Roger Goodell and the NFL have made it clear they’re going to be more aggressive than ever in punishing players who stray from the rules in 2011.
The most often used weapon of punishment in their arsenal is to hit the players where it hurts most—their bank accounts. And when the players you’re fining make as much money as pro football players do, those fines can get seriously large.
The 2010 season saw high-profile players fined for high-profile hits and other rule infractions. 2011 will be much of the same.
These are the 10 players most likely to be the victims of Roger Goodell’s long arm of the law this coming season.
Ray Lewis has been one of the most intense men in the NFL for over a decade now.
And if there’s anything that’s a recipe for fines, it’s intensity.
Always around the ball and always laying hard hits on the other team’s ball carriers, Lewis is a good bet to be fined in 2011.
Lawson is an underrated fine magnet.
An outside pass rusher, he was fined $12,500 last year for a hit on Broncos quarterback Kyle Orton.
With his penchant for getting to the quarterback, and his disregard for how he brings them to the ground, Lawson could see himself with more fines in 2011.
Diva wide receivers always seem to draw the attention of the league discipline office. Especially ones who get in the end zone as frequently as Jackson.
Last year he emerged as one of the most exciting big play receivers in the league. He’s a threat to score every time he gets his hands on the ball.
I’m thinking there’s going to be a few times the league thinks he goes too far with his post-touchdown theatrics this season.
Already a lock to be the most scrutinized player in the NFL this year, Burress won’t be able to get away with anything.
The league will be putting his behavior under the biggest microscope imaginable. They want to make sure he stays in line when he gets back on the field this year.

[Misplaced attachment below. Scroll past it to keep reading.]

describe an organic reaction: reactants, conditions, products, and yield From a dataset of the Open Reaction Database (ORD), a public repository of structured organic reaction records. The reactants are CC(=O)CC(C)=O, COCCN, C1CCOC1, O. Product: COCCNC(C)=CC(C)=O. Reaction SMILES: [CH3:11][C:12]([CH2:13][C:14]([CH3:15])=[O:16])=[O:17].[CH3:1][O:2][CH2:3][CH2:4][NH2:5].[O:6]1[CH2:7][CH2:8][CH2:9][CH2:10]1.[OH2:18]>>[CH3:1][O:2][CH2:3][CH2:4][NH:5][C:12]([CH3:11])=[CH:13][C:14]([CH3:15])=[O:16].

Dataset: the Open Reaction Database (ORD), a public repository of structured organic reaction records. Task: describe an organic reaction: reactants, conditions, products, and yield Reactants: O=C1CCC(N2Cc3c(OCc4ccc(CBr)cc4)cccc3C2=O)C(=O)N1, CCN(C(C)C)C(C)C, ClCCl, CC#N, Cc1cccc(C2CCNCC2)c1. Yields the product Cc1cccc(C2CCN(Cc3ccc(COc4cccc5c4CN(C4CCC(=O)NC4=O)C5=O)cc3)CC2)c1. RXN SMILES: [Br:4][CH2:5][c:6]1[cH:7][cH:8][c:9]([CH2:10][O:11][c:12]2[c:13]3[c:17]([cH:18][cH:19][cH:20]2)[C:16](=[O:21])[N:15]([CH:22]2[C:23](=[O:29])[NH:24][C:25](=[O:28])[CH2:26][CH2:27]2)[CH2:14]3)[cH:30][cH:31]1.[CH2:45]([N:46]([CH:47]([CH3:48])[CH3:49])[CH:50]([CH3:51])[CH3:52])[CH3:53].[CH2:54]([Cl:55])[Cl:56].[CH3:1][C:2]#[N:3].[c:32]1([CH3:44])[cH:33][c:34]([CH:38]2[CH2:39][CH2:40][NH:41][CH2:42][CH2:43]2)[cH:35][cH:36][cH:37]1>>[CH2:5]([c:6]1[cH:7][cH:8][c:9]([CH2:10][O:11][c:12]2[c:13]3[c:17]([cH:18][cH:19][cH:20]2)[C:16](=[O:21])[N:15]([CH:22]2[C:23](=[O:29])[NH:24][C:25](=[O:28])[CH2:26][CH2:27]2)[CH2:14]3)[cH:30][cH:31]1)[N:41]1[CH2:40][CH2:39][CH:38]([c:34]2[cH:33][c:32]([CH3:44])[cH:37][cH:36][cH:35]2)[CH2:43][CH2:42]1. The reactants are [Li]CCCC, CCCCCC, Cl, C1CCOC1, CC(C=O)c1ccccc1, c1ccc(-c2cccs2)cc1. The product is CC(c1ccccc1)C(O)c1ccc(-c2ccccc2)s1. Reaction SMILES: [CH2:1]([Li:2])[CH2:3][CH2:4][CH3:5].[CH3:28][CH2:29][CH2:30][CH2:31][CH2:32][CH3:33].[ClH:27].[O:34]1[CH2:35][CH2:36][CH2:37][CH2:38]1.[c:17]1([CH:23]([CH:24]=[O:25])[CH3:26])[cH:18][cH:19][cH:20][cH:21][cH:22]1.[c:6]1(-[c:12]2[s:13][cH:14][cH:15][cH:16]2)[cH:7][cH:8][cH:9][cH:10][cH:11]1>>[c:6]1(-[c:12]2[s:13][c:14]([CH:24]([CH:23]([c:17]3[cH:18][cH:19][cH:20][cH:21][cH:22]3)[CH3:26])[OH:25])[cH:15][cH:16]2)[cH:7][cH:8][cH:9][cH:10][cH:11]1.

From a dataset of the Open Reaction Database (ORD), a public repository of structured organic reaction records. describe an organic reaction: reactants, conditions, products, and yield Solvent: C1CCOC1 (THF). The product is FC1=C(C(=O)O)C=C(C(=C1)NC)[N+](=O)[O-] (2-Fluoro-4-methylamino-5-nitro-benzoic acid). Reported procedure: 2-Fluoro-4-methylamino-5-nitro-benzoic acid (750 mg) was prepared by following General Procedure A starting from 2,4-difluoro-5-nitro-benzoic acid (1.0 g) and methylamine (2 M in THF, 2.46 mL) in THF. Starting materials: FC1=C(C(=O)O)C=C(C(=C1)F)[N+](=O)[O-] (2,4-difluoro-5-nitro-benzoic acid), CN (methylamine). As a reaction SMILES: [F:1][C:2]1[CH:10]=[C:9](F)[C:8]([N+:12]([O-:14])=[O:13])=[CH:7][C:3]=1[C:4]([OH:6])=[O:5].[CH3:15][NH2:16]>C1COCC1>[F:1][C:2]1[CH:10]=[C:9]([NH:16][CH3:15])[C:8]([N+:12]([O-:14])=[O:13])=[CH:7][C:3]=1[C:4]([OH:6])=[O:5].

He’s been a handful for every team he’s been on. Expect to see him challenge the authority of the league and whatever team brings him on board for 2011.
A hard-hitting defensive back, Clark has been known to go over the edge from time to time.
He’s been let off the hook for his questionable hits in the past. But with the league paying closer attention than ever to hard hitters, he’s not likely to walk away from any more without a fine.
The NFL front offices will be paying particular attention to the Steelers this year, so Clark will have no wiggle room.
Meriweather is another defensive back who likes to go for the big hit.
He hasn’t been lucky enough to avoid paying for it in the past. Last year he was fined $50,000 for a vicious helmet-to-helmet hit on the Baltimore Ravens' Todd Heap.
Meriweather prides himself on being aggressive and going for the highlight hit, which will give the league plenty of opportunities to fine him in 2011.
Seymour is considered by many to be one of the dirtiest players in the league.
He was fined $7,500 in 2009 for pulling the hair of Denver Broncos offensive lineman Ryan Clady.
Then he upped the ante with his sucker punch on Ben Roethlisberger last year, drawing a $25,000 fine that many thought should have been much larger.
Seymour should give the league a few good reasons to reach into his wallet in 2011.
A controversial, attention-getting machine, Chad Ochocinco has been paying for his antics for years now.
He’s been fined multiple times for his theatrical end zone celebrations. He toned down his post-touchdown shows in 2010. But instead of staying fine free, he found a new way to drain his bank account.
Ochocinco bucked the NFL’s new Twitter policy last year and was whacked $25,000 for tweeting during a preseason game.
Now that’s dedication to getting fined.
Finnegan is the one player the other players love to hate the most. Just ask Andre Johnson.
Never one to shy away from conflict, Finnegan has made a career out of getting under the opposition's skin.
His willingness to take swings at the other team has lead to plenty of fines in the past few years.
If he isn’t being fined for getting into scraps on the field, he’s being fined for hits like the one he laid on the Giants' Steve Smith last year, which earned him a $5,000 withdrawal from his game check.
The gold standard for fine, worthy NFL players.
James Harrison plays football the old school way. He tries to separate the ball carrier's head and limbs from his body.
And the best part is he’s not the least bit repentant about how often he’s had to face the revenue arm of the NFL.
When you’re the reason the league makes a new rule to punish your team for what you do on the field, you know you’ve taken the art of being fined to a whole new level.